This post is a guest contribution from Michael Fett.
If you walk into an electronics store to buy a new television you might be shocked to find out that most of the televisions are now 4K Ultra High Definition televisions. You might be jumping up and down with joy that a new technology for films and television shows is now upon us: The thought that possibly even greater detail can be pulled to make your favorite films of the past look even better.
The first major film from the past to test the new HDR technology is upon us.
Ghostbusters is the first major film of the ’80s to get the upgraded treatment to 4K UHD Blu-ray discs. Now, on paper, that sounds great: Ghostbusters already had a 4K treatment for the mastered in 4K series for the regular Blu-ray release. So the print was already made for Ghostbusters to be released later on 4K UHD. Yet can a film shot in the ’80s really benefit that much from a treatment that now gives us four times the pixels in a sense enhancing the film four times as much as before?
Last night I got to test that question out on two different 4KUHD televisions. One television that was a regular Samsung UHD TV and another that was a Samsung 9000 series SUHD TV. The answer was mixed with the viewing party, but there was some general agreement on some thoughts.
There is no question that this release provided the best colors, sharpness, and details ever seen for a Ghostbusters release, especially when special effects are on the screen. However, there is another effect that the average viewer may not understand or even the most seasoned videoholic with a complete understanding of film that can lead to some debate: the enhancement of the grain in the picture.
The grain in the picture is natural and is supposed to be there. In the case of the Ghostbusters release, the grain enhanced to the point to where at times especially in bright sequences the grain acted like a layer of dust. I questioned that layer so much that I had to pull out the regular Blu-ray release. Sure, the movie was extremely grainy on that release, but nowhere near as much as the 4K UHD release. That left some mixed emotions in the room.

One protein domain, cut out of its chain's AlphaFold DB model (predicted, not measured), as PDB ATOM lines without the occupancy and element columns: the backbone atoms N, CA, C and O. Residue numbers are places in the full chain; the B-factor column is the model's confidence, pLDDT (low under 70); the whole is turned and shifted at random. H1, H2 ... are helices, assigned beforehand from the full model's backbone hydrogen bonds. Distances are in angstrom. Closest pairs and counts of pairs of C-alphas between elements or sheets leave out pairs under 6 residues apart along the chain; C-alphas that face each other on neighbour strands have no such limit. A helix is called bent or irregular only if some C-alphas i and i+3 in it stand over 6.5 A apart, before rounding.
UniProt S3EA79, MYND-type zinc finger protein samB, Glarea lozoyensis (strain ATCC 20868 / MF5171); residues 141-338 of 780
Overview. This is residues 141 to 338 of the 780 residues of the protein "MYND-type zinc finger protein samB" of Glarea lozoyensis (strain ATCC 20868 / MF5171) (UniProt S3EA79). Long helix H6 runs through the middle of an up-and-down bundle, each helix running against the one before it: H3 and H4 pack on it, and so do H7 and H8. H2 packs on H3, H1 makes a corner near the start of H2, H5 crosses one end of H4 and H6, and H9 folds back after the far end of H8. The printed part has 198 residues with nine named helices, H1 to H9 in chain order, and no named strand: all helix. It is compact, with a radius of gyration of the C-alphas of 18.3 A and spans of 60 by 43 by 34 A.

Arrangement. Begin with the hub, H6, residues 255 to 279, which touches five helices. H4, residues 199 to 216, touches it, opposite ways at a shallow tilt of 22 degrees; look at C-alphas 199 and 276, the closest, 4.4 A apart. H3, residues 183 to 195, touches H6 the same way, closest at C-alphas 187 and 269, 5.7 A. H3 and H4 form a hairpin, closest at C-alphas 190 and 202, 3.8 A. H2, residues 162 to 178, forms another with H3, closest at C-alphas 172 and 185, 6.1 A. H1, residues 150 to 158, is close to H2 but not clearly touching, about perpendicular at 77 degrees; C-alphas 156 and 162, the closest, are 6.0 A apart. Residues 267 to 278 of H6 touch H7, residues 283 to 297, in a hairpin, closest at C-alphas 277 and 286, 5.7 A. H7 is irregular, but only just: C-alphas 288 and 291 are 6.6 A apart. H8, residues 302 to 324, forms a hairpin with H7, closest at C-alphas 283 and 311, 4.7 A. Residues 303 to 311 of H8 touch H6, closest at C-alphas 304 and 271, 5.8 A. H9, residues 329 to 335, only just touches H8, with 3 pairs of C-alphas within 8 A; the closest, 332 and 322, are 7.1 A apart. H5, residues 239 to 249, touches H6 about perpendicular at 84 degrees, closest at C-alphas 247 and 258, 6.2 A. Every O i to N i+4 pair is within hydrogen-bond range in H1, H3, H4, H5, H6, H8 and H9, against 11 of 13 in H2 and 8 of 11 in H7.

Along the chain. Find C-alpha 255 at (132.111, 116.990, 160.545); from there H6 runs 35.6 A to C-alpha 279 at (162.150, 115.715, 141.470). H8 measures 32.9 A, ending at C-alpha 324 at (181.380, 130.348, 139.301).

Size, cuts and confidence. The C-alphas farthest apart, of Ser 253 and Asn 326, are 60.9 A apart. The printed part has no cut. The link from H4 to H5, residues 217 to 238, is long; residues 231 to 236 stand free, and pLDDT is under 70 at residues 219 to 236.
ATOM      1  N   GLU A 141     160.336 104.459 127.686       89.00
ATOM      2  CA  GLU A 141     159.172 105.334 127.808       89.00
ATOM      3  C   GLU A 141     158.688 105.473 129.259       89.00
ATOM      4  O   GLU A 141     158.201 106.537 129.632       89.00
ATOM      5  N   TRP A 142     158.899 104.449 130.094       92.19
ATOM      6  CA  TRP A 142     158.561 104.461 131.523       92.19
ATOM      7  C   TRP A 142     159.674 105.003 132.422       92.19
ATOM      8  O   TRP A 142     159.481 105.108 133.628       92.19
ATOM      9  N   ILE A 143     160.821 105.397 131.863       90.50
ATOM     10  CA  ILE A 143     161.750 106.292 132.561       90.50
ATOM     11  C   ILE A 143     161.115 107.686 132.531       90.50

Some of the videoholics were loving this release and some were disappointed. Those who loved this release think the more grain the better because the grain is supposed to be there. Those who were disappointed were liking some aspects of the upgrade, but felt the 4K over enhanced the grain despite some visual upgrades felt the enhancement of the grain took away from the viewing experience.
I know for myself I leaned towards those people who were disappointed with mixed emotions. On one hand I felt the over-enhanced grain took away from the viewing experience, but on the other hand I was relieved that I have finally found a format to where I no longer need to upgrade most of my older films from the ’90s and further back. The Blu-ray in most instances will provide the best picture you will be able to see, with some minor exceptions. Those exceptions are when a format that comes out that will not compress the sound and video. Any film shot in 70mm film (65mm) or higher will also benefit from a 4K release. Beyond that, though, a 4K release of an older film will really depend on the quality of film that the film was shot on. Many reviews from videoholics say Ghostbusters was shot on extremely cheap film for the day compared to what it could have used. That being said, a lot of the films I like from that era and older had cheaper budgets than Ghostbusters.
No producer could have predicted 4K televisions or had that in mind back then, and to be honest sometimes the low-quality film adds to the enjoyment. Am I going to buy older films on 4K UHD? Sure, but I am going to be very selective from this point forward. Do not get me wrong — on newer films like Peanuts, The Revenant, and Ender’s Game this format is just jaw dropping, but on most older films the wall has been hit, which leaves me sad and happy at the same time.